Where you feel you have people around you who care about you or that you might want to engage with socially and where there is an opportunity for folks to share each other's company in a different way than they are doing now.

Halberstadt

There are some Section 8 housing, privately owned subsidized housing

  • Pequot Highlands
  • Salem Heights
  • POAH Fairweather

Does the housing authority have any oversight over them?

Mayor Driscoll

Typically no, there maybe some project-based certificates that we are administering. But all those places have management companies that are large enough that they have onsite management teams. ...

There is definitely an opportunity for some of those developments to be doing the same things. Some of those developments have really positive cultures and engage communities and they have really built that, and some I believe have just a landlord-tenant relationship, and don't do a lot of community building.
We'd like to engage more with the family housing. and find out what some of the needs are. Many of those properties are on the outskirts of town, so they are a little bit isolated by their physical location, they are harder to get to, they don't have in-town relations, and we're trying to break down those walls and build stronger relations with those places, for sure.

Halberstadt

Last time you mentioned some community building and discussion groups that you did in Chelsea...

Mayor Driscoll

Thankfully I have worked in a number of communities, we have always tried to have active stakeholder interest in whatever we're doing. We did that in Chelsea, we're doing that here.

[In Salem we want stakeholder engagment for] housing in general, affordable housing in particular and we want to try to think about policies and projects and ways we can possibly influence housing opportunities for people who live here, people who are feeling the crush of rising rents.

[We need to] try to adjust those challenges as a community as part of a community conversation. It feels you only way you make changes that come from the mayor and city council, but its coming from the people who live here.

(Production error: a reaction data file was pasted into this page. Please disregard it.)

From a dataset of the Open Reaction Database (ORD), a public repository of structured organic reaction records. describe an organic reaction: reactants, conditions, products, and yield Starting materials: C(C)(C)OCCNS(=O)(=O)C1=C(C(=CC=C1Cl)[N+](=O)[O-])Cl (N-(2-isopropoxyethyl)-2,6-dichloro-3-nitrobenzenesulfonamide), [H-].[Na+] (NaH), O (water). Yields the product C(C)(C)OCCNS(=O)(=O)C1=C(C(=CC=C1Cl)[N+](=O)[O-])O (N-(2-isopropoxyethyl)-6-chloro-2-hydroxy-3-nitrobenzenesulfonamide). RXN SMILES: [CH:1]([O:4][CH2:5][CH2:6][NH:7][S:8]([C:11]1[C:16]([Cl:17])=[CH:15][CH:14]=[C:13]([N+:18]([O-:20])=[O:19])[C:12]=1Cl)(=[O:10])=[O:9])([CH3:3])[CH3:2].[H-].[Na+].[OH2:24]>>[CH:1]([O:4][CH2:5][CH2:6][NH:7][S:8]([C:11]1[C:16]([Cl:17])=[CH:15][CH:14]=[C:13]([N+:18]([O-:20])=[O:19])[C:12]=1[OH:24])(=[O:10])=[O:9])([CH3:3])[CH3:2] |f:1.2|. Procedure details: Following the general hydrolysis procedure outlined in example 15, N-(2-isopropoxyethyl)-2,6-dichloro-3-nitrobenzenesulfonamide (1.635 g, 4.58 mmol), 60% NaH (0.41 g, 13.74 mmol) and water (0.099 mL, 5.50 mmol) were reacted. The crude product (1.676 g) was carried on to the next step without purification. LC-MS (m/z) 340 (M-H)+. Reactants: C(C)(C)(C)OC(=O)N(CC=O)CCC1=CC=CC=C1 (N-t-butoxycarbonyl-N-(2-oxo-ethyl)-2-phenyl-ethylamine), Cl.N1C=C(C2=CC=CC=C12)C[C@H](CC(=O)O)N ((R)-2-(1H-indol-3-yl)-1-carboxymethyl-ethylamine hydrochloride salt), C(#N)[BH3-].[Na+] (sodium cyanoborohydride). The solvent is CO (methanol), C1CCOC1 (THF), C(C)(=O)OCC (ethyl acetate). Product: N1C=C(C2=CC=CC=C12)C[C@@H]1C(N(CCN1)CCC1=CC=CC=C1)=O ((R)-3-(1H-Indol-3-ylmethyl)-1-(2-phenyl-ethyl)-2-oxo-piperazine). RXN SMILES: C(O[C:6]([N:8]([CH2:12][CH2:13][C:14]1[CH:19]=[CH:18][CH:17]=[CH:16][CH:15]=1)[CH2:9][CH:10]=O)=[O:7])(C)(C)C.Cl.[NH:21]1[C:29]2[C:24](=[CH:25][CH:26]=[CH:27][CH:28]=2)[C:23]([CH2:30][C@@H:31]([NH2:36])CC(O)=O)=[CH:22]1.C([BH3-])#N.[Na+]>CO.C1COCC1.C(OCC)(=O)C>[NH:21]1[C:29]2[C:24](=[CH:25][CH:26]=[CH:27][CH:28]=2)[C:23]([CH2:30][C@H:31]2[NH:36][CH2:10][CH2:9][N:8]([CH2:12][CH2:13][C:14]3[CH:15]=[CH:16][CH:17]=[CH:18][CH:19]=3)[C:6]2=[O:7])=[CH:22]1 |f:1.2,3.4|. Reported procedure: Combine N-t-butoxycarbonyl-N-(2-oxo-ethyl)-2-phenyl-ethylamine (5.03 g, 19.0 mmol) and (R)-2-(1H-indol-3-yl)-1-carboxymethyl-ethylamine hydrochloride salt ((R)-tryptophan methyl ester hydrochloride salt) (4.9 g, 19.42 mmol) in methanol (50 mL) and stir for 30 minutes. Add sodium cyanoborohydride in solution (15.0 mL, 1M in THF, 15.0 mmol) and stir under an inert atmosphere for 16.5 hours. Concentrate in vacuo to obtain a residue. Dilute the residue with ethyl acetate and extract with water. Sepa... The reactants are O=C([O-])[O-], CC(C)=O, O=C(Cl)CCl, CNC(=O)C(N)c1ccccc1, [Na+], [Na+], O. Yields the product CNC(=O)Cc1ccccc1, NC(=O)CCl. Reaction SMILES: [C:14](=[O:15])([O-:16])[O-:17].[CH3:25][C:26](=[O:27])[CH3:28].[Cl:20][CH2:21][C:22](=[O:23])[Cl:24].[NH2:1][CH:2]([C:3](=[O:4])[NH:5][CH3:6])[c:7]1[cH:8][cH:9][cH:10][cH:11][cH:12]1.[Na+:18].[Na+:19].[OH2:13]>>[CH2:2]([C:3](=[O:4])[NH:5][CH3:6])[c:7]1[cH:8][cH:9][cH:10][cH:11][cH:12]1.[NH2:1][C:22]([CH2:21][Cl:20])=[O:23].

Halberstadt

Are there options for new building and development?

Mayor Driscoll

We're hoping to leverage, there's some public land where we can create affordable housing opportunities. It's probably been since the late 80s, the last time Salem built 100 percent affordable units like the housing authority. Partly due to the way HUD [the national Department of Housing and Urban Development] has completely changed how they finance public affordable housing now. So there is opportunity for us to consider how to leverage public land --- housing authority and city-owned land--- and help address the housing challenge.

It's awful to have toxic relations within a housing community but I think it's equally awful not to have enough housing and to have a large homeless population and people who are feeling really burdened by the cost of housing in our community.

Anywhere in Greater Boston and nationwide, there's interest in the cost of housing, it keeps rising and people can't keep up with it.

Halberstadt

Unless anyone thinks that Salem is exceptional in regard to bullying, it is all over the country.

Mayor Driscoll

Yes, social discourse now is pretty challenging, in social media, people interactng with each other inn the housing circumstances that we described. How we treat each other, being kind, is a good thing.

Halberstadt

It is a simple thing.

Mayor Driscoll

Yes it is.

Halberstadt

Is there anything else?

Mayor Driscoll


I want to thank you for taking the time and taking the lead, opening up this discussion around what we can do and how we can do a little bit more to address bullying in housing and particularly among senior housing. Because people think of bullying in schools and playground but don't really recognize that more and more older adults are experiencing bullying. And at that time in your life I'd like to think we can create an ecosystem that can be where you not only safe and loved and welcome, and certainly not in a situation that is abusive or where there is aggression.

Halberstadt

It creates too much stress. To be in an unhappy situation, and unhealthy.

Mayor Driscoll

Nobody wants that. So thank you for bringing attention to it and working so hard to try and get solutions.

Halberstadt

Joan Lovely and other legislators have paved the way for me to represent the needs of tenants. I have been gratified by the approach you have taken. You touched on most of the points that the research that we have done indicates need to be addressed. I hope that what you are doing in Salem will be  successful and be an example of what a housing authority can do and how to do it.

Mayor Driscoll

We'll be happy if we can figure it out. We'll put some time and real energy into trying to do it. So thank you, Jerry.

Halberstadt


Thank you, Mayor Driscoll.


This interview took place in Mayor Driscoll's office and was filmed by Mikhail Kazachkov for a documentary about bullying in public and subsidized housing, to be broadcast at a later date by Salem Access TV. The film is being produced by Kazachkov and Halberstadt.